Former VT AFL-CIO Leader: “I Support Right to Work”

by Rob Roper

Happy Labor Day!

The Right to Work movement found a surprising ally this past month in former president of the Vermont AFL-CIO and of the Vermont AFL-CIO and American Federation of Teachers Vermont, Ben Johnson. “Right to Work” is a policy that, in a nutshell, believes forced unionism – either having to join a union and pay dues to get or keep a job, or, if choosing not to join a union, being forced to pay “agency fees” to that union — is wrong.

Johnson penned an astonishing (given his former positions) letter/essay on the subject for National Right to Work which opens, “I support Right to Work.” It then goes on for over 1000 words to describe the immorality of unions in both their philosophy and their tactics in extracting money from unwilling workers.

Johnson confesses that the in non right to work systems the union is focused almost entirely on amassing and exercising political power rather than on meeting the interests of its members. He illustrates at one point that a union able force workers to pay dues “only needs to be about as responsive to its members as the state-owned department store in Novosibirsk, USSR, in about 1958.”

On its face there is something screwy about the idea that an employer can take money from your paycheck against your will and give it to a private third party that you may want nothing to do with, and whose very existence you may oppose on philosophical, financial, or strategic grounds. It seems patently unjust.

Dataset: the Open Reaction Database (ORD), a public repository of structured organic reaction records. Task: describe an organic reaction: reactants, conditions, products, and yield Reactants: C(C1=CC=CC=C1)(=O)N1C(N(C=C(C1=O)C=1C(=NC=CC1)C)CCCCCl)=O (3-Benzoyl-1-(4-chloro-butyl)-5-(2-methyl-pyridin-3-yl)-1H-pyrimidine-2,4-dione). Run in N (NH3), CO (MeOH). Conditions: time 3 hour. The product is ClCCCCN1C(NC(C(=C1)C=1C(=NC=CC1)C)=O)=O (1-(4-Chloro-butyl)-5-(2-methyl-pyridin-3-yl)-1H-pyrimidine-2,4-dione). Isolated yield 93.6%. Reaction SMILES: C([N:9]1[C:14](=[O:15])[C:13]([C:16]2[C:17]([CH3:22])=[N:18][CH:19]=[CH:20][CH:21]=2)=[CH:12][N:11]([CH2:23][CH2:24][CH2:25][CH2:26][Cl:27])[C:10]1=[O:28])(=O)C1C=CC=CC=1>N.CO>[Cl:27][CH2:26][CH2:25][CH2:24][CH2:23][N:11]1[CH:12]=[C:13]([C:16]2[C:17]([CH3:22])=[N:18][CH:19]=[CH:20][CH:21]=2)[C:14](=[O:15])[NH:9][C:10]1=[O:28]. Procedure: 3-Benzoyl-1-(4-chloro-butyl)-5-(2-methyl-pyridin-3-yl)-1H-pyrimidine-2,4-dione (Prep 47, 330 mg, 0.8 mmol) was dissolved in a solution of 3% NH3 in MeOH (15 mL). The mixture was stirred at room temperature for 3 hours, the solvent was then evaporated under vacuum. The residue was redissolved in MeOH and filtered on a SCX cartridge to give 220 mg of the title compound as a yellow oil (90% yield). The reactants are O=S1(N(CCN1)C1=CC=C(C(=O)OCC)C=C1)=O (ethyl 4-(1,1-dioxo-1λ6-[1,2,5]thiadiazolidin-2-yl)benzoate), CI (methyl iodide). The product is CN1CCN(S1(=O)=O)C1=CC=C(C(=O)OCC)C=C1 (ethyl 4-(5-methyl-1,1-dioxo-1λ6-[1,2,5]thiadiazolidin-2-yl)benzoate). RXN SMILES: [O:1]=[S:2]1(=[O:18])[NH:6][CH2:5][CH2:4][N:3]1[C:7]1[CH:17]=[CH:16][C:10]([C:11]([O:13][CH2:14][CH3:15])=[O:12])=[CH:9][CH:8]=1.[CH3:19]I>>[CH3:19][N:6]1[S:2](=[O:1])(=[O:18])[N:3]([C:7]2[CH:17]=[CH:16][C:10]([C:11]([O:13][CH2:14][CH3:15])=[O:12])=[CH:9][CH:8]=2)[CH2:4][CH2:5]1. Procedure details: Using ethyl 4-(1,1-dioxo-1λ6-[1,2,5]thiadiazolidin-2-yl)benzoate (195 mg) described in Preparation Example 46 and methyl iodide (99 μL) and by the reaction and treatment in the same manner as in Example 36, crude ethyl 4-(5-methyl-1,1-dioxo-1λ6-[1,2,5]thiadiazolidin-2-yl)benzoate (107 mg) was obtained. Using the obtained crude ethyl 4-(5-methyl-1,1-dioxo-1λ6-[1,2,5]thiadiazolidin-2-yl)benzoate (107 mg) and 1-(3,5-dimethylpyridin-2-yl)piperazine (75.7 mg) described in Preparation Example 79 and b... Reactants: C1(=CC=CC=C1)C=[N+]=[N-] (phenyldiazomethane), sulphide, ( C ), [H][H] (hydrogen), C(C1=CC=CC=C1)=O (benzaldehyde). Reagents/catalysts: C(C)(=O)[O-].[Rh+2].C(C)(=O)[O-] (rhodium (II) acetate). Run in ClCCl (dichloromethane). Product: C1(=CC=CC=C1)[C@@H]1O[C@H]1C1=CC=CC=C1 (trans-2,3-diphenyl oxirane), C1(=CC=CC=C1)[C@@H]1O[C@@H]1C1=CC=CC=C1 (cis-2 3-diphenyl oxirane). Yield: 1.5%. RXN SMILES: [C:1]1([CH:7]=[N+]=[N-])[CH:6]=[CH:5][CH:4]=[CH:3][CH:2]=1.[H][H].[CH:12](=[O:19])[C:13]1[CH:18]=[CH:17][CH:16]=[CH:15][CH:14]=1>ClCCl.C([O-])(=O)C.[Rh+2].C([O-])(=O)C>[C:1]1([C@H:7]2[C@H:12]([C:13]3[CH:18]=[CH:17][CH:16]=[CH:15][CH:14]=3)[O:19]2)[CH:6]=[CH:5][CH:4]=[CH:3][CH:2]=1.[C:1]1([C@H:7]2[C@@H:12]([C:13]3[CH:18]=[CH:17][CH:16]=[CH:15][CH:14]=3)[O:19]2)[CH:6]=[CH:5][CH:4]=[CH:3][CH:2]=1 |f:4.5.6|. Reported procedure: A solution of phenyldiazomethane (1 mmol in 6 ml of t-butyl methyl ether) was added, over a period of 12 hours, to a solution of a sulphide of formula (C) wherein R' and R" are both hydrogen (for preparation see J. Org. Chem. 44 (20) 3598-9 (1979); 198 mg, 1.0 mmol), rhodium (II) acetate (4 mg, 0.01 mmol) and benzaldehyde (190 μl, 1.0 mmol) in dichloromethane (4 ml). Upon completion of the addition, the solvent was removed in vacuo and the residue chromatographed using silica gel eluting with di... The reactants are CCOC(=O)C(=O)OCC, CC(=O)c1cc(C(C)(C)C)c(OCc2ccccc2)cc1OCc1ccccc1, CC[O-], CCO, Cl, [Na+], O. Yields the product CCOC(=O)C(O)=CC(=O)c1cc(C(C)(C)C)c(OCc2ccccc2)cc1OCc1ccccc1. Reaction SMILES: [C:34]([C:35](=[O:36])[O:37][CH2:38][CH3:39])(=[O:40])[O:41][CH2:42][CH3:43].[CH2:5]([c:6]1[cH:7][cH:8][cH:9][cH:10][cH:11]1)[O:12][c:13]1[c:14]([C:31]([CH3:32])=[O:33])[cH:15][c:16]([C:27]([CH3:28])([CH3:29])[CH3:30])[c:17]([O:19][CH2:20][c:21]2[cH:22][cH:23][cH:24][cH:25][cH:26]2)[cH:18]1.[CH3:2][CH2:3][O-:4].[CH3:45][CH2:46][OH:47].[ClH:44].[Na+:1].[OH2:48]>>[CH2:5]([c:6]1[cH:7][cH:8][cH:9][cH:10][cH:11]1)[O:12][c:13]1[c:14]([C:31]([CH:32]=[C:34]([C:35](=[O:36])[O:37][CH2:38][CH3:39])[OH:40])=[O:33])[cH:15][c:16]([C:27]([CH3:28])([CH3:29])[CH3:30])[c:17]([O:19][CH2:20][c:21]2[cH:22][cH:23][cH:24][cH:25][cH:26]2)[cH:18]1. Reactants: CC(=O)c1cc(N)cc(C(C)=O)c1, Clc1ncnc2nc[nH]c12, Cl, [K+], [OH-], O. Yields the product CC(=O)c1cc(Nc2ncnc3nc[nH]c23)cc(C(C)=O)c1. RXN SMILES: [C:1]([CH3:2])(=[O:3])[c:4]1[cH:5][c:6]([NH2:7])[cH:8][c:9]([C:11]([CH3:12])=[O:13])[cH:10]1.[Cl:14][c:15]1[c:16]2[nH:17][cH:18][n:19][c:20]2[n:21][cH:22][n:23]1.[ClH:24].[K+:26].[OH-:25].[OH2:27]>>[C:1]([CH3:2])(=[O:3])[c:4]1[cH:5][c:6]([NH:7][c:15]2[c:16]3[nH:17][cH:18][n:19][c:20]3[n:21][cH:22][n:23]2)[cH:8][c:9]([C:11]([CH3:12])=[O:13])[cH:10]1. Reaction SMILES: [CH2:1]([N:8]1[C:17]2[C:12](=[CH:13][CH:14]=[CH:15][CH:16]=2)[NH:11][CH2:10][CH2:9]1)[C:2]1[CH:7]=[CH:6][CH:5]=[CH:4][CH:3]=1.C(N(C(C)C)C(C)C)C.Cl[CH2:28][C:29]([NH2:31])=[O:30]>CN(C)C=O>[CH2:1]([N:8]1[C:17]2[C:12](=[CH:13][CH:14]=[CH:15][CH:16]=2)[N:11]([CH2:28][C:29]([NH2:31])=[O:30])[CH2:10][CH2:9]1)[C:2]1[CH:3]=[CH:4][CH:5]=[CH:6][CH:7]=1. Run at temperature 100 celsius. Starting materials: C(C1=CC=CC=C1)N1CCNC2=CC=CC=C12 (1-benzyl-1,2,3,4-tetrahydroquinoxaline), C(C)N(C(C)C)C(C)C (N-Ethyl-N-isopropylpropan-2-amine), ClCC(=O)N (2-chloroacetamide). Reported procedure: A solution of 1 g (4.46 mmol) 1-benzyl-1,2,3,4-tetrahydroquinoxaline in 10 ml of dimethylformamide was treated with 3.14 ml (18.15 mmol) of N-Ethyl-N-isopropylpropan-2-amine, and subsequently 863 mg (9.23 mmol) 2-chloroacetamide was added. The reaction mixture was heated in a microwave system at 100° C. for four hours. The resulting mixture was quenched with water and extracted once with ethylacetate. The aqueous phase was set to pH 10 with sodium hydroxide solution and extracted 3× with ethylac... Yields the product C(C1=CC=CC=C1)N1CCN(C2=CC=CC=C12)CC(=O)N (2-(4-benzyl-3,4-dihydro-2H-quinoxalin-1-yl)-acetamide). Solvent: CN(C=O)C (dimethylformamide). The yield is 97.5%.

If congress and/or state legislatures pass Right to Work legislation, unions would actually have to provide value to their members in order to persuade workers to join an pay dues – which is fair. Particularly for the workers for whom the union is supposed to benefit. But, it would also be healthy for the unions; at least spiritually. As Johnson states:

Bargaining unit contracts and agency fees themselves weaken unions far more than the dollars they bring in strengthen them. They make strong-arm hoods out of union activists, and they put the organizations at war with the people they exist to serve.

What if, without the ability for force workers to join and/or pay money into the union coffers, nobody freely elects to join a union? Johnson is okay with that outcome too. “If the labor movement can only survive on intravenous transfusions of forced dues and bargaining-unit contracts, then the system that never really thrived is truly brain-dead. It’s time to find out. There is nothing to be afraid of in the death of an illusion.”

The Vermont Legislature would be wise to heed Mr. Johnson’s advice and embrace Right to Work policies, though the majorities recently moved in the opposite direction, passing laws requiring non-union workers to pay agency fees. And, we’ve seen through Governor Scott’s proposal to save property taxpayers $26 million through restructuring how teachers negotiate for healthcare benefits just how controlled the majority in Vermont is by powerful union interests.

Still, if the former president of the AFL-CIO and AFT Vermont can learn, perhaps there is hope for politicians.

Read Ben Johnson’s full essay HERE.

Rob Roper is president of the Ethan Allen Institute

Related Story:Poll Shows Majority of Vermonters Support Right to Work (Aug 2014)

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The Ethan Allen Institute is Vermont’s free-market public policy research and education organization. Founded in 1993, we are one of fifty-plus similar but independent state-level, public policy organizations around the country which exchange ideas and information through the State Policy Network.
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